Astor Piazzolla: A sad, current and conscious tango

In his last visit to Chile, in July, 1989, Piazzolla offered this interview. It is one of the last testimonies about his own musical poetics.

The tango no longer exists, he used to say. It existed many years ago, until 1955, "when Buenos Aires was a place where people wore tango, walked tango, where there was a smell of tango all over the city. But not today. Today that smell is more likely to come from rock or punk. The current tango is just a nostalgic and dull imitation of those times. The tango is like [then President Raul] Alfonsin: dying." Not Piazzolla's tango, of course: "My tango does meet the present."

That Sunday, Piazzolla was sparkling, happy, just awakened from a nap after a sumptuous dinner of seafood and "these great wines that you have," at the Mercado Central (Central Market) in Santiago. He was wearing red pyjamas, and didn't want photos taken. But he did want to talk.

He wanted to tell how he started in the art of composing, how he loved music and how he defended his; how Nadia Boulanger, his master at Paris, helped to discover that his style was in the tango, and not in the 'European-style' music he wrote until the fifties. How he was upset ("me da mucha bronca") to be known just for the 'Balada para un loco' (Ballad for a mad man). "Once a lady asked me: 'Maestro Piazzolla, beside the 'Balada...' what else have you written?' And I wanted to kill this woman..."

He wanted to tell how he was full of commissions: a string quartet, a guitar quartet, a wind quintet, all for American players. "I'm like a music supermarket," he joked. How his life could be seen as a single tango, a very 'porteno' (from Buenos Aires) and sad tango. "Not because I'm sad. Not at all. I'm a happy guy, I like to taste a good wine, I like to eat well, I like to live, so there wouldn't be any reason for my music to be sad. But my music is sad, because tango is sad. Tango is sad, dramatic, but not pessimistic. Pessimistic were the old, absurd tango lyrics.


When he was a boy, living in New York, he began to study the bandoneon and had the opportunity to play--at 13--with Carlos Gardel, the legendary tango singer. As an adolescent, he came back to Mar del Plata (Argentina) and after some frustrating Accounting studies, he decided to devote himself entirely to music. He was deeply in love with it and he knew that his decision was final: "The music," he said, "is more than a woman, because you can divorce a woman, but not music. Once you marry her, she is your foreverlasting love, and you go to the grave with her."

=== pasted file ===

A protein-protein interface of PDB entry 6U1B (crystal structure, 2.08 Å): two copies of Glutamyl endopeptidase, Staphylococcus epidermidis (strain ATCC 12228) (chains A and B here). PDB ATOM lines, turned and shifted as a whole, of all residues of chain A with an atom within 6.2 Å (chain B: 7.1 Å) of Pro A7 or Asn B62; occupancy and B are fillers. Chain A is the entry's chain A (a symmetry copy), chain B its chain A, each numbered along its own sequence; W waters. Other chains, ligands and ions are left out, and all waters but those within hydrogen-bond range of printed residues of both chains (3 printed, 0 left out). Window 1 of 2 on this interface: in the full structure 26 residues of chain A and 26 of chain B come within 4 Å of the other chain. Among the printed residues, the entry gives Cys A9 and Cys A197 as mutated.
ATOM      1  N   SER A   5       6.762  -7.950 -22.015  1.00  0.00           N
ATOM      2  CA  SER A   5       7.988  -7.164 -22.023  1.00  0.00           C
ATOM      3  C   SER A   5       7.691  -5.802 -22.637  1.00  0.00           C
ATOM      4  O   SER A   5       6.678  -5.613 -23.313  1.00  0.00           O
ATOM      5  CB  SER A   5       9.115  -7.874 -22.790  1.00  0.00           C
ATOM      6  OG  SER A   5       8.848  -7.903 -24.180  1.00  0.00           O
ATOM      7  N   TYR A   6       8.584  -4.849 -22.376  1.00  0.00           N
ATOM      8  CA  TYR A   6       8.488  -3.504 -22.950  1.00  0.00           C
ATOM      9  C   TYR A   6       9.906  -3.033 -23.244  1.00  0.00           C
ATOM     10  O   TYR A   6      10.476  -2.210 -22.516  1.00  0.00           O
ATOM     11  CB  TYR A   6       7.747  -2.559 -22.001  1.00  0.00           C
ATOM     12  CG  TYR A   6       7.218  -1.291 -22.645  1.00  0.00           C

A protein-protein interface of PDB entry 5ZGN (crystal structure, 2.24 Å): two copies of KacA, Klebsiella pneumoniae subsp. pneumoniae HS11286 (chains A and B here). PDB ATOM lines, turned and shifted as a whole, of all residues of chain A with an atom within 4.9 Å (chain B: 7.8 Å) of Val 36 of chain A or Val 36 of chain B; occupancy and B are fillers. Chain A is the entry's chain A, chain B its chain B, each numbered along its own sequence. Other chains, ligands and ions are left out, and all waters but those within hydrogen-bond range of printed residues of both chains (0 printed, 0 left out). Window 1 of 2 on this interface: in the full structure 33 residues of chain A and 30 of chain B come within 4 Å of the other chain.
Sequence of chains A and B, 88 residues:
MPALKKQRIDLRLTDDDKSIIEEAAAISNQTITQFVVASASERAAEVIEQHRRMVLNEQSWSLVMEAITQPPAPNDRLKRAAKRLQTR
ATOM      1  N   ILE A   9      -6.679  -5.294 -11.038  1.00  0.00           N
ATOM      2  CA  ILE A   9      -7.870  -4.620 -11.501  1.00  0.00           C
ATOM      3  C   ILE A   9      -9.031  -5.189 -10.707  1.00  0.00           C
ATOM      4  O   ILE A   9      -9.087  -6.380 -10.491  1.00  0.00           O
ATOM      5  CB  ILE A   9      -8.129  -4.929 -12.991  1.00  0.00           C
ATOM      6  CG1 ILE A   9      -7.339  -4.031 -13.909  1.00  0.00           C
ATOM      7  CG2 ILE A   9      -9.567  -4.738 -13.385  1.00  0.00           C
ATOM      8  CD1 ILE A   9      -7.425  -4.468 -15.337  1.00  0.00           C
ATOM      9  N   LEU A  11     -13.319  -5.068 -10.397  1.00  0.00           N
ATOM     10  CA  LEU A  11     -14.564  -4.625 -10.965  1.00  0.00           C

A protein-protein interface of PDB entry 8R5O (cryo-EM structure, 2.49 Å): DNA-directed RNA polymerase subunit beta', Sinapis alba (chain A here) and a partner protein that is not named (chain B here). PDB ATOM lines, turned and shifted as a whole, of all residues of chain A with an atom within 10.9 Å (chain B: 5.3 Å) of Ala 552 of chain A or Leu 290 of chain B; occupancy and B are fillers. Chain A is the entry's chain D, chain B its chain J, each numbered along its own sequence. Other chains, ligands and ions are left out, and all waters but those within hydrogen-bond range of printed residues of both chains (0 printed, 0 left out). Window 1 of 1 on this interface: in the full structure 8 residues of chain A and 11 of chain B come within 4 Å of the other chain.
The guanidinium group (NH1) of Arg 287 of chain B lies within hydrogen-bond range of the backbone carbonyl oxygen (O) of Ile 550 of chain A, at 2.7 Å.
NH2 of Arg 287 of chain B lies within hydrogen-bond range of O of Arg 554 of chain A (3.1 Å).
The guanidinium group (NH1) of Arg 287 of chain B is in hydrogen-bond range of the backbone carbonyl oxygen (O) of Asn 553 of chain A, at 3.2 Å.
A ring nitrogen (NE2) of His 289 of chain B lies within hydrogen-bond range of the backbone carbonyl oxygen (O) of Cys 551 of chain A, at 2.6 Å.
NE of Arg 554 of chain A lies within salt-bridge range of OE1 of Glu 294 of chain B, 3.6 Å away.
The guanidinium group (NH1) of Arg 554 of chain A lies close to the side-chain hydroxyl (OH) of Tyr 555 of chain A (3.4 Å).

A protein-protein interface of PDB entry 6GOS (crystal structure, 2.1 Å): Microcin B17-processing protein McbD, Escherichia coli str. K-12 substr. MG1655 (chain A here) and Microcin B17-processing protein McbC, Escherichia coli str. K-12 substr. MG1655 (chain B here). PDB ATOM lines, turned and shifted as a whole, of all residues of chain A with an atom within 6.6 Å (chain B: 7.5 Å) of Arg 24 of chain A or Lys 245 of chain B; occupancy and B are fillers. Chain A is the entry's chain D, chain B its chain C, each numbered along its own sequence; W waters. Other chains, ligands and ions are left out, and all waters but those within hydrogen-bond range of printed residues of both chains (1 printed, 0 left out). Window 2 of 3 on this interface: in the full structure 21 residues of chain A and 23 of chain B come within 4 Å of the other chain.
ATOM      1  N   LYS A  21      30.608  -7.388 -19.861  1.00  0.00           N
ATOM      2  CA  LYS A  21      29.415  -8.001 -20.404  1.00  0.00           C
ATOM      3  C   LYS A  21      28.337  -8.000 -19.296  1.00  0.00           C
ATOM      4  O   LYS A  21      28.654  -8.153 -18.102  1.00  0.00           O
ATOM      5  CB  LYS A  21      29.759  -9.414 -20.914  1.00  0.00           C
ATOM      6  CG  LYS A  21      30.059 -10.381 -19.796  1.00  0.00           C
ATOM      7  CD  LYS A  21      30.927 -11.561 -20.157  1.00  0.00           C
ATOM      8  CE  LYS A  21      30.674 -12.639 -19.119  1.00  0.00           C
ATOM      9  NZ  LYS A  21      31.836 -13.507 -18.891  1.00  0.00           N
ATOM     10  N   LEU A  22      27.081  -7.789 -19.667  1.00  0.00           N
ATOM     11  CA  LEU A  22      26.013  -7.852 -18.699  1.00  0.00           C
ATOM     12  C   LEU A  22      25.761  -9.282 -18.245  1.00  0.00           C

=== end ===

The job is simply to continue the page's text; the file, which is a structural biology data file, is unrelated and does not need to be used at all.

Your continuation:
During this time he worked playing his bandoneon "in every cabaret of Buenos Aires" and also began to compose. He dared to introduce himself to the pianist Arthur Rubinstein--then living in Buenos Aires--and showed him a piece of his own. "It was such a terrible work," recalled Piazzolla, "that I said that I had composed a 'piano concerto', but I had written no part for the orchestra." Nevertheless, he insisted Rubinstein read it, and "as he played at the piano, I realized the stupid thing I had done. He played some bars and looked at me. And he suddenly says: 'Do you like music?'. 'Yes, maestro', I answer. 'Then, why don't you study?'"

The Polish pianist called his friend, the Argentinian composer Alberto Ginastera, and told him that he had a young man that wanted to learn. The next morning, Ginastera, then beginning to present the works that would make him famous, had his first pupil in front of the piano; and Piazzolla, his first composition teacher.

"It was like going to your girlfriend's house," remembered nostalgic Piazzolla. "He revealed to me the mystery of the orchestra, he showed me his scores, made me analyze Stravinsky. I entered the world of 'The Rite of Spring', I learned it note by note..." The lessons lasted six years. Piazzolla began to compose "like a lunatic":

--I made myself a "self-genius". I had bad feelings about the tango, I had abandoned it. Instead, I was a composer of symphonies, overtures, piano concertos, chamber music, sonatas. I threw up a million notes per second.

--And how was the music of Piazzolla in that...?